Events proceed in a way which see’s things going from bad to worse. The autistic daughter is effectively portrayed as a walking zombie, incapable of any type of human interaction or communicating beyond grunts and shrieks. Chocolate proved that it’s perfectly possible to have an autistic main character, and Jija Yanin imbued the role with plenty of nuance and personality traits, but not so here. In a scene which is particularly awkward, it’s explained that she’s mentally handicapped, and then in the same conversation, there’s a completely meaningless and throwaway line added in which a point is made of her only being half Japanese. Because of course, in a country were mental health is still a relatively taboo topic in mainstream media, it’s important to point out that such a character couldn’t possibly be 100% Japanese.
As a result of acting as her guardian, ultimately Teruyuki Kagawa’s own daughter gets kidnapped, and is whisked away to the fictional South East Asian country of Penam. Nishijima and Kagawa follow the abductors trail in hot pursuit, however when they finally land in the Penam, it turns out to be Manila in the Philippines. We’re not supposed to know that of course, but the hundreds of jeepneys driving down the streets, the road signs that have suburbs in Manila written on them, and just the general fact that people are speaking Tagalog, kind of give it away. Why they chose to pass off Manila as some made-up Asian melting pot is beyond me. It’s a city which is recognizable in much the same way Hong Kong or Kuala Lumpur are, but perhaps it’s portrayal as a safe-haven for criminal masterminds led the overly-sensitive Japanese studios to call it by a different name. Throughout all of this drama and country hopping, Nishijima’s facial expression has still yet to change, and he hasn’t once thought to change out of his white shirt and black tie combo.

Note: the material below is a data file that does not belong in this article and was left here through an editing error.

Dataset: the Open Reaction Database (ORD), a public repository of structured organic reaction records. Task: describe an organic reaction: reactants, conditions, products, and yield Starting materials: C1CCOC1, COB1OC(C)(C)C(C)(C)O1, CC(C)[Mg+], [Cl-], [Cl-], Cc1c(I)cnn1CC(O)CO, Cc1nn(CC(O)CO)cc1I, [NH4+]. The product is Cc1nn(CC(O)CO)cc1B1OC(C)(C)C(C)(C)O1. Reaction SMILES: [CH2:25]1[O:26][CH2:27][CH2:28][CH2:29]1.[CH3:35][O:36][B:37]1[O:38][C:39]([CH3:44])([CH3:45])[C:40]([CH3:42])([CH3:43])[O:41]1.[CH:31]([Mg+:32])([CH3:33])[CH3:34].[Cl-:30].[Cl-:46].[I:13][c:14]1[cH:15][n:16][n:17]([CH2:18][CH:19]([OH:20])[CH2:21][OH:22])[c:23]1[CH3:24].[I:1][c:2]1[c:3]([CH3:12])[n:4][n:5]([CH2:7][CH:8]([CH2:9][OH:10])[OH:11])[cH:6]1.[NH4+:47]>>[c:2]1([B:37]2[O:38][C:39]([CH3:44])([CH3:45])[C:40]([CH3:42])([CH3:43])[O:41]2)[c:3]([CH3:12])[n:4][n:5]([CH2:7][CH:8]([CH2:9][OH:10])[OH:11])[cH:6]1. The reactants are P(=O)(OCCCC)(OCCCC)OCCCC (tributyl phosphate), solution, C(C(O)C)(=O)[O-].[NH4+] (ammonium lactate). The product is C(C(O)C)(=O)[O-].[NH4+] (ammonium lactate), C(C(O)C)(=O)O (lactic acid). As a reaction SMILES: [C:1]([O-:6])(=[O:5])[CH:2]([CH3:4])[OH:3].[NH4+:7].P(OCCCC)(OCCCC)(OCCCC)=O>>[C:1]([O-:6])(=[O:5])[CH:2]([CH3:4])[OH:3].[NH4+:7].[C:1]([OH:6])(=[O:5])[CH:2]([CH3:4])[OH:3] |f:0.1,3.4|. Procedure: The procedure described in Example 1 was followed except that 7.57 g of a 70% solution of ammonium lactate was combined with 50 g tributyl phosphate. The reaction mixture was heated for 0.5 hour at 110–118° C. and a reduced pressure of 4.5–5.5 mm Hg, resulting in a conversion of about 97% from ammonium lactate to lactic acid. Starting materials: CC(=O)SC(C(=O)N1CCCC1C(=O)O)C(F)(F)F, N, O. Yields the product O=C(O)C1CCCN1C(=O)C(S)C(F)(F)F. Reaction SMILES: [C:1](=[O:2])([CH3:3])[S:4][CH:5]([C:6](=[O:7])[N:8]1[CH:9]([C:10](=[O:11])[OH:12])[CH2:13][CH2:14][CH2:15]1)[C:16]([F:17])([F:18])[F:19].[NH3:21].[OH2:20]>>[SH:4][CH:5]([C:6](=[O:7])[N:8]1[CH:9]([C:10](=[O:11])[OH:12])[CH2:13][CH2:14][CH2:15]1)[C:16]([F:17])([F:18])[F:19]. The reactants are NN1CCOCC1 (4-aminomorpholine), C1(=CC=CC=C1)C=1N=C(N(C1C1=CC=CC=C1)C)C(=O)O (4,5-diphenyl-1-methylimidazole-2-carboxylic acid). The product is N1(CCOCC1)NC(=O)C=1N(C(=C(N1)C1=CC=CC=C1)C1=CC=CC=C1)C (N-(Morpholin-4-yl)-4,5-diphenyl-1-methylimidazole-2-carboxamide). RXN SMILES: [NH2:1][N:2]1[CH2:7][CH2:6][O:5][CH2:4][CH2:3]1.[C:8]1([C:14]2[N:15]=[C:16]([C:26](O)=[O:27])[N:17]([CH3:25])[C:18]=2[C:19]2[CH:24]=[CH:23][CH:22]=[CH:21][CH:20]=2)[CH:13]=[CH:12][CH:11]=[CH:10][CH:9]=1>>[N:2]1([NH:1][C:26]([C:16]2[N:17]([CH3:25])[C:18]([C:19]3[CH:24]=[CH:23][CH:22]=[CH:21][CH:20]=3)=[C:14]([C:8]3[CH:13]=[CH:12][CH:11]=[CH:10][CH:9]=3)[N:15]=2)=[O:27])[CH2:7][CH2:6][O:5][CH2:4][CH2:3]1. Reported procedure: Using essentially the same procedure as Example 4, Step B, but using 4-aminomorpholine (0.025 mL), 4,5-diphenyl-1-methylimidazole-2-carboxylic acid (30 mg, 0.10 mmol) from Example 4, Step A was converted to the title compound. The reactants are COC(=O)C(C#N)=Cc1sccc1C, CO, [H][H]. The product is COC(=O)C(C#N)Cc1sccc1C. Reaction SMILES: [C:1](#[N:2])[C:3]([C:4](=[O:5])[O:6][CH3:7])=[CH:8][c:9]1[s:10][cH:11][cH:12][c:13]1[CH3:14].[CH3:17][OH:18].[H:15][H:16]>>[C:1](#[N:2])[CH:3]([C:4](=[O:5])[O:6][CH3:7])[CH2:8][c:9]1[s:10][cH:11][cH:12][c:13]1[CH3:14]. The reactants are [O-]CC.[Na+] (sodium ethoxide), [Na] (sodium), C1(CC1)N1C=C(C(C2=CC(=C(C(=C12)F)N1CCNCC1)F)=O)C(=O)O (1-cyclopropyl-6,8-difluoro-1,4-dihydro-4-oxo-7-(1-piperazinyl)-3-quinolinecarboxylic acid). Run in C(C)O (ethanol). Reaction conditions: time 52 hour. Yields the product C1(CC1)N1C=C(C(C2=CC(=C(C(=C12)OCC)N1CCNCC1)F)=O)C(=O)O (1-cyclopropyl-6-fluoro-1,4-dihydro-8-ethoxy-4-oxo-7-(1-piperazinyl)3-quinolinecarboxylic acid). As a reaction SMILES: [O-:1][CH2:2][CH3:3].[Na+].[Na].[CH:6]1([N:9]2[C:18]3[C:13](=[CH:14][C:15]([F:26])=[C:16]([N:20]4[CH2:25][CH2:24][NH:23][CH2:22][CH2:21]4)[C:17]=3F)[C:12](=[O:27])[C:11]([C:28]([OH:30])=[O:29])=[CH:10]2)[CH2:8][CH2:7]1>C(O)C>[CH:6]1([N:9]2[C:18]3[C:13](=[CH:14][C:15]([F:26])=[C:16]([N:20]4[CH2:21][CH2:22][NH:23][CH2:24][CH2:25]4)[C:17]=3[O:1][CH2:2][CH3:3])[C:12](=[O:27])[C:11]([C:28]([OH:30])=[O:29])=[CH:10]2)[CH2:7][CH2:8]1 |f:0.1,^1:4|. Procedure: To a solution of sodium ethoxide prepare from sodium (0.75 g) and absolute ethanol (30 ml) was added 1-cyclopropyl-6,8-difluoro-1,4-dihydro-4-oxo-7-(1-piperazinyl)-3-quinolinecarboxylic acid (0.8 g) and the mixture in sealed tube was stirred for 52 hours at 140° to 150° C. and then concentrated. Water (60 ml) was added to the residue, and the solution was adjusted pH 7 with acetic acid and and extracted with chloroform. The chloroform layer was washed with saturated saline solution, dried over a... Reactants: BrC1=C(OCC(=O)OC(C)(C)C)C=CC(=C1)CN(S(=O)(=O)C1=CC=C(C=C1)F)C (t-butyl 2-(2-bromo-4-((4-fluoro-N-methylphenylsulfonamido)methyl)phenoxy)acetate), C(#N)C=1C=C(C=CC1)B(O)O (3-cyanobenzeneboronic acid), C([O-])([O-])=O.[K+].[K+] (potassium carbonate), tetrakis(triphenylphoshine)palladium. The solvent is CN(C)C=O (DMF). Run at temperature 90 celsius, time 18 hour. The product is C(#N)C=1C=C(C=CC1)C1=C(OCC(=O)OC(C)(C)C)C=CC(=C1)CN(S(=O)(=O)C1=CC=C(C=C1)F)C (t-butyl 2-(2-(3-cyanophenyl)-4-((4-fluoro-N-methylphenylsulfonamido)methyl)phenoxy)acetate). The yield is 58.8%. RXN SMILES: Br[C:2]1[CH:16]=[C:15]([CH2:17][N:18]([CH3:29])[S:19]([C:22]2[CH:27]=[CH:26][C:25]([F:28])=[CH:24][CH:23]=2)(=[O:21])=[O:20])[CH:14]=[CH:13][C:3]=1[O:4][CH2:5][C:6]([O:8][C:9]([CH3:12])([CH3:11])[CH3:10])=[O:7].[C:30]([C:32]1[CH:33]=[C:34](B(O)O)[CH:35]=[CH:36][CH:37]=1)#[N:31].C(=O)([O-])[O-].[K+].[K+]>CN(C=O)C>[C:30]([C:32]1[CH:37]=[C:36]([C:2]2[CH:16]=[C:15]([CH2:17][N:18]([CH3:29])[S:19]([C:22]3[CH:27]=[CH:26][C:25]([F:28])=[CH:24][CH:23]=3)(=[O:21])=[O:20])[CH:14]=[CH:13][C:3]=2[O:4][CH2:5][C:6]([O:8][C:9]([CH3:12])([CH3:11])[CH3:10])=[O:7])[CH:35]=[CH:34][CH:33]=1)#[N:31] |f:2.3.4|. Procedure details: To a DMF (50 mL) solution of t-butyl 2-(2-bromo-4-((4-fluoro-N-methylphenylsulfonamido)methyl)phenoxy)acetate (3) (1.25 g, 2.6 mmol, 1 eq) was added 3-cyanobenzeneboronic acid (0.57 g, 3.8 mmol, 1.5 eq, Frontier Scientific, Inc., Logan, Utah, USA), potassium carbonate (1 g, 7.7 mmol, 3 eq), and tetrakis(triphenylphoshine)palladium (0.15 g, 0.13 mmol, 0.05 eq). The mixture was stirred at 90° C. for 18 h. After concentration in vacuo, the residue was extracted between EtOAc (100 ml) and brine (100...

Their jaunt in the Philippines at least allows the budget to afford some real explosions, and there’s even some hand to hand combat thrown in, but it all seems so lifeless and droll, that it’s hard to get excited about. The script doesn’t help, which takes itself far too seriously. Characters who’ve only been onscreen for a couple of minutes proclaim wince worthy lines such as, “Why do we do what we do?” Other times, it actually has characters explaining through dialogue what’s happening onscreen. In one scene Nishijima fires a gun into the air, in order to get himself arrested, knowing the corrupt cops will take him to their boss that he’s been trying to track down. This is exactly what happens, and when they drop him in front of the boss, he’s asked why he fired a gun in order to get himself arrested. Nishijima then explains that he wanted to get himself arrested, as he knew he’d be taken to the boss. Seriously, we know, it just happened onscreen, it’s like they mixed up script notes with character dialogue.